If granted, Quadriga has a rough plan to operate through the next 13 weeks, or until April 28, the EY report says.
Duhaime noted that unless customers or shareholders have an opportunity to file affidavits or other submissions prior to the hearing opposing this protection, it is likely that Quadriga will receive the court’s approval.
Customers can appeal this decision, “and they can take action to protect their interests and seek the return of their funds” – but that would be dependent on the order issued Tuesday, she explained.
Duhaime did question why Quadriga filed for creditor protection in Nova Scotia, rather than British Columbia, where the companies affiliated with the exchange are registered.
“One of Quadriga’s new directors is resident in British Columbia. Quadriga’s only known former accountant and auditing firm is in British Columbia. One of the [companies] is cease traded in British Columbia which means that the British Columbia Securities Commission has jurisdiction over that company. Its corporate records are in British Columbia. Most of its shareholders are in British Columbia and a sophisticated transfer agent in British Columbia, is in charge of shareholder matters for that company,” she noted, adding:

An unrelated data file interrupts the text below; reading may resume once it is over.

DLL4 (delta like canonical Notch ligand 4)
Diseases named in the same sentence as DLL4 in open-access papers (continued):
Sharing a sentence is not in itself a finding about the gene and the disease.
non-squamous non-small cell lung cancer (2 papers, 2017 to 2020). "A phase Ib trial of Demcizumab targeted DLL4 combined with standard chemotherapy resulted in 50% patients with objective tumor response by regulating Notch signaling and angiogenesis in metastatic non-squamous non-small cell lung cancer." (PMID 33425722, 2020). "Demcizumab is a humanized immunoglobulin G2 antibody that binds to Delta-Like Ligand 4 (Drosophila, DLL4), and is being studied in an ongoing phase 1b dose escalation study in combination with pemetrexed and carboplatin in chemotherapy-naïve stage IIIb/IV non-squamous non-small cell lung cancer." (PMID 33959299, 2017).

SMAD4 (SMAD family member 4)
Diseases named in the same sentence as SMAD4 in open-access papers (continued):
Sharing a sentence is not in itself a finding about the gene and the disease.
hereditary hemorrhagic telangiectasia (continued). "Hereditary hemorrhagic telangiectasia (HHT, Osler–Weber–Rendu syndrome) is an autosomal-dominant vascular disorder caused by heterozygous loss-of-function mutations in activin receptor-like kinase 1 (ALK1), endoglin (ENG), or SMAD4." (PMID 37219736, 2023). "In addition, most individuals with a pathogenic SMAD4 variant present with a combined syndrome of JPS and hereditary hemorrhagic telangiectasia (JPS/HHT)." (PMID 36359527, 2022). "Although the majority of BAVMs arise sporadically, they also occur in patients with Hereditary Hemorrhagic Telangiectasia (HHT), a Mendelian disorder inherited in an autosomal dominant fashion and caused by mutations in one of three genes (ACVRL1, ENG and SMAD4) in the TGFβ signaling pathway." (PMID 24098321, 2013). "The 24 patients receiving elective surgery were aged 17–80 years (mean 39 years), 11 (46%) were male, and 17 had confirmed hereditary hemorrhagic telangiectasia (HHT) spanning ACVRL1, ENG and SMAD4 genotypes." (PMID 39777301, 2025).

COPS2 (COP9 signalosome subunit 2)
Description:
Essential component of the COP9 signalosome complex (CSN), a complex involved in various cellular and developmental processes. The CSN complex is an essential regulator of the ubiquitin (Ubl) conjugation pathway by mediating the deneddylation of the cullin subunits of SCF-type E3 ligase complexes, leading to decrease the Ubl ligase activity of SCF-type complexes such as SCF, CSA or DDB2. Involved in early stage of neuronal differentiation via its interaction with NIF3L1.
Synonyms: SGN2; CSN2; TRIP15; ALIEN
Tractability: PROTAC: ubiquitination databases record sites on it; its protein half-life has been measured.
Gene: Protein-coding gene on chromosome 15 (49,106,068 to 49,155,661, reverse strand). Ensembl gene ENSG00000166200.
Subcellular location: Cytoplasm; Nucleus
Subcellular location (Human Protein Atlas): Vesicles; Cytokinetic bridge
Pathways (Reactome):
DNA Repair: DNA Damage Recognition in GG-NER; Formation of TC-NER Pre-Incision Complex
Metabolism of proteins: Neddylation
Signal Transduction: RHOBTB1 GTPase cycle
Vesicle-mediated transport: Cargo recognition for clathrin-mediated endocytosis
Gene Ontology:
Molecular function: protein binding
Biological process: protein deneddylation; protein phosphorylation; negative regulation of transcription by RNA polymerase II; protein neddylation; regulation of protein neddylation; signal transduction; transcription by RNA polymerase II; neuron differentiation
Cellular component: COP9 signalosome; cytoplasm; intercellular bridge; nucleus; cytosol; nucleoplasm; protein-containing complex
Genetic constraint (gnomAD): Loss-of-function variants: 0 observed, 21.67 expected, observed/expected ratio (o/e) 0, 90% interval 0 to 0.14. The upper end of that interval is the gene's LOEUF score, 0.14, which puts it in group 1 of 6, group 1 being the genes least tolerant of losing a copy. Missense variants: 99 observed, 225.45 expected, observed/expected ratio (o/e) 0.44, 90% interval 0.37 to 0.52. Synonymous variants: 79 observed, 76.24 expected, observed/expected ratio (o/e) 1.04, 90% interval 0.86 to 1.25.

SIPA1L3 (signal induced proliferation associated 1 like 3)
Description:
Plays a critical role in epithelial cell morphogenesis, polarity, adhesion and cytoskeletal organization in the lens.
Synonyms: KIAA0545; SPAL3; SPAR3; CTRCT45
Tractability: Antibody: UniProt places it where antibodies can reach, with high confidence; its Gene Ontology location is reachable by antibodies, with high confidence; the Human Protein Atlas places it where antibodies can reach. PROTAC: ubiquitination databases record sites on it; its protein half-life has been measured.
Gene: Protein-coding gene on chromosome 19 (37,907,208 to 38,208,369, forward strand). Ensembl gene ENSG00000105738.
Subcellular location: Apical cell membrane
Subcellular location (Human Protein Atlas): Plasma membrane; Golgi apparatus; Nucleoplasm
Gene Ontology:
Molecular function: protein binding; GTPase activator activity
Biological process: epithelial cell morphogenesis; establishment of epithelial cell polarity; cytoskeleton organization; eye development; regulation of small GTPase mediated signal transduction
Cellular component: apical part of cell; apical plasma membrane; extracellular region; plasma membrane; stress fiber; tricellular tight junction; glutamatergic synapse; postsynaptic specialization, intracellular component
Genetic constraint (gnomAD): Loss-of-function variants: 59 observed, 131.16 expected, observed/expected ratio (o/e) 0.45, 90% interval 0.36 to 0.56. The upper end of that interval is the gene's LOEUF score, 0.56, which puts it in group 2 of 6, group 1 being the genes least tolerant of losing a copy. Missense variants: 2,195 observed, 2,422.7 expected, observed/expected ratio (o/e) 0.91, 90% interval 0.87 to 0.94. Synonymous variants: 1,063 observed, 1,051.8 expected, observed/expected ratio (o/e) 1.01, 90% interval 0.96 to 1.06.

“In my opinion, I cannot see a Nova Scotia judge, if he or she is apprised of all of the actual matrix regarding the connections to BC, concluding that a Nova Scotia Court has jurisdiction. It may happen that a Nova Scotia Court accepts jurisdiction but usually a Judge would ask the party to prove the jurisdiction issue, especially in this case where the applicant is seeking an order to prevent litigation so the rights of parties across the country are affected.”
The most important issue in the case revolves around the wallet addresses, Duhaime said. As far as Quadriga is concerned, the most important priority should be “making [customers] whole.”
EY’s report says there are two initial sources of funds that can be recovered quickly: the cash held by Quadriga’s payment processor in the form of bank drafts, and any cryptos or fiat held by third-parties.
The company may also look into selling the QCX trading platform, as it is potentially “a saleable asset of considerable value.”
As these sources of funds are liquidated, the company added, it will hire “cryptocurrency forensic advisors” to try and locate or access the missing coins.
Duhaime noted that in other cases, an exchange might track wallet addresses and have other exchanges it is working with freeze any activity to preserve funds. But that has not happened with Quadriga.
Quadriga has also not yet asked for a court order to freeze its assets as a form of protection for customers.
“People may query why a freezing order makes sense but if you are an exchange and your wallets with all your funds are suddenly not accessible, wouldn’t you rush to get a court order to stop anyone else from possibly spending those funds or transferring them to other parties?” she told CoinDesk.